• Some studies suggest that protein supplements consumed concurrent with resistance exercise are more likely to increase muscle mass than protein supplements consumed another time of day. Yet, both are included in group 2. We also have no idea whether the meals with protein supplements in group 1 were consumed shortly after exercise or at an entirely different time of day.

This was the most glaring weakness of the study because it was completely avoidable. The authors could have grouped the studies into categories that made more sense.

In other words, there are multiple weaknesses that limit the predictive power of this study.

What Can We Learn From This Study?

Despite its many limitations, this study does remind us that protein supplements do have calories. This is of relatively little importance for people whose primary goal is to increase lean muscle mass.

However, most of us are using protein supplements to lose weight or to increase our lean mass to fat mass ratio. Simply put, we are either trying to lean out (shape up) or lose weight. And, we want to lose that weight primarily by getting rid of excess fat. For us, calories do matter. With that in mind:

  • If we are consuming a protein supplement immediately after exercise or between meals we probably should make a conscious effort to reduce our daily caloric intake elsewhere in our diet.
  • Alternatively, we could consume the protein supplement with a meal, but time the meal so it occurs shortly after exercise.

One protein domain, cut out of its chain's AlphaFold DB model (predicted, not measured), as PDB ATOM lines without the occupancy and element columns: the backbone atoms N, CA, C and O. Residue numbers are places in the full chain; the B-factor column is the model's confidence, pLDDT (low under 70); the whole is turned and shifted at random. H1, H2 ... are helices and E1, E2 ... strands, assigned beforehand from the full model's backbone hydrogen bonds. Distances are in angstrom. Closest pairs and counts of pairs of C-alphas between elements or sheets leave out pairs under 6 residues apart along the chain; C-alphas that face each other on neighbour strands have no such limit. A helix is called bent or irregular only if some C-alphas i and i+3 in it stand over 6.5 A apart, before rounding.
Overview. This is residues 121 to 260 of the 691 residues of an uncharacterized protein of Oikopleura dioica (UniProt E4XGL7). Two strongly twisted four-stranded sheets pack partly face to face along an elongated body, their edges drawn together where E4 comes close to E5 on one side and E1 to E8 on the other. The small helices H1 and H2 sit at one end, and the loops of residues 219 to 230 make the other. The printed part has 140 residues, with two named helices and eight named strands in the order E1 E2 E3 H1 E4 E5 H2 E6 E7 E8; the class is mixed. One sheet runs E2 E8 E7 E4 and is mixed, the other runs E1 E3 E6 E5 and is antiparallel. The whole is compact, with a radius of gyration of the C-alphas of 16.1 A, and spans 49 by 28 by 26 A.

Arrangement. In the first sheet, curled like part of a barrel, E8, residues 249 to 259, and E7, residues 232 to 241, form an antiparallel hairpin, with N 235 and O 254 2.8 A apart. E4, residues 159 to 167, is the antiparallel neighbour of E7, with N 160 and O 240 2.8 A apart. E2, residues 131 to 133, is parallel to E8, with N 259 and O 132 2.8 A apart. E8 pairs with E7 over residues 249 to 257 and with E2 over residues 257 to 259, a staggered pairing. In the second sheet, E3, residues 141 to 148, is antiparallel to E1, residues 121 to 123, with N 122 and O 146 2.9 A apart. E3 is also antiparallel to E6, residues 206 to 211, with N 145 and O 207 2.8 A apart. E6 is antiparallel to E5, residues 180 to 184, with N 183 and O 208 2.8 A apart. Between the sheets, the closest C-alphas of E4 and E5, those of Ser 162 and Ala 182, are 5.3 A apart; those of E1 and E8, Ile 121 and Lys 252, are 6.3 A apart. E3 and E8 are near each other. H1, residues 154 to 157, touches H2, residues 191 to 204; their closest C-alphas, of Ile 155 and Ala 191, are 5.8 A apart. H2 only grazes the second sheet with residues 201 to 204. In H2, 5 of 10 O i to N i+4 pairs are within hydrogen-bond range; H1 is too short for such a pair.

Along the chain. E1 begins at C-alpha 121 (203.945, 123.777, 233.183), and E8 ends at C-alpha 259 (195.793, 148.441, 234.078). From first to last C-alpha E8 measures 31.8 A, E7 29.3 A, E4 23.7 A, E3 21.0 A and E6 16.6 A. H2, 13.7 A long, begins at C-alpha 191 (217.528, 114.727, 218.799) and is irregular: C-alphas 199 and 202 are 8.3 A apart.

The Bottom Line:

 

A recent study looked at the optimal timing of protein supplements consumed by subjects who were engaged in resistance exercise. Specifically, the study compared protein supplements consumed with meals versus protein supplements consumed between meals on weight, lean muscle mass, fat mass, and the ratio of lean muscle mass to fat mass. The study reported:

  • Protein supplements consumed with meals were less likely to lead to weight gain than protein supplements consumed between meals.
  • Timing of protein supplementation did not matter with respect to increase in muscle mass.
  • Protein supplements consumed with meals were more likely to lead to loss of fat mass.
  • Protein supplements consumed with meals were slightly more likely to lead to an increase in the ratio of lean mass to fat mass.

The authors pointed out that their findings were consistent with previous studies showing that when a protein supplement was consumed with a meal it displaces some of the calories that would have been otherwise consumed. Simply put, people naturally compensate by eating less of other foods.

In contrast, the authors said that previous studies have shown that when foods, especially liquid foods, are consumed as snacks (between meals), people are less likely to compensate by reducing the calories consumed in the next meal.

As discussed in the article above, the study has major weaknesses. However, despite its many weaknesses, this study does remind us that protein supplements do have calories. This is of relatively little importance for people whose primary goal is to increase lean muscle mass.

However, for those of us who are using protein supplements to lose weight or to increase our lean mass to fat mass ratio, calories do matter.  With that in mind:

  • If we are consuming a protein supplement immediately after exercise or between meals we probably should make a conscious effort to reduce our daily caloric intake elsewhere in our diet.
  • Alternatively, we could consume the protein supplement with a meal, but time the meal so it occurs shortly after exercise.

For more details, read the article above:

 

These statements have not been evaluated by the Food and Drug Administration. This information is not intended to diagnose, treat, cure or prevent any disease.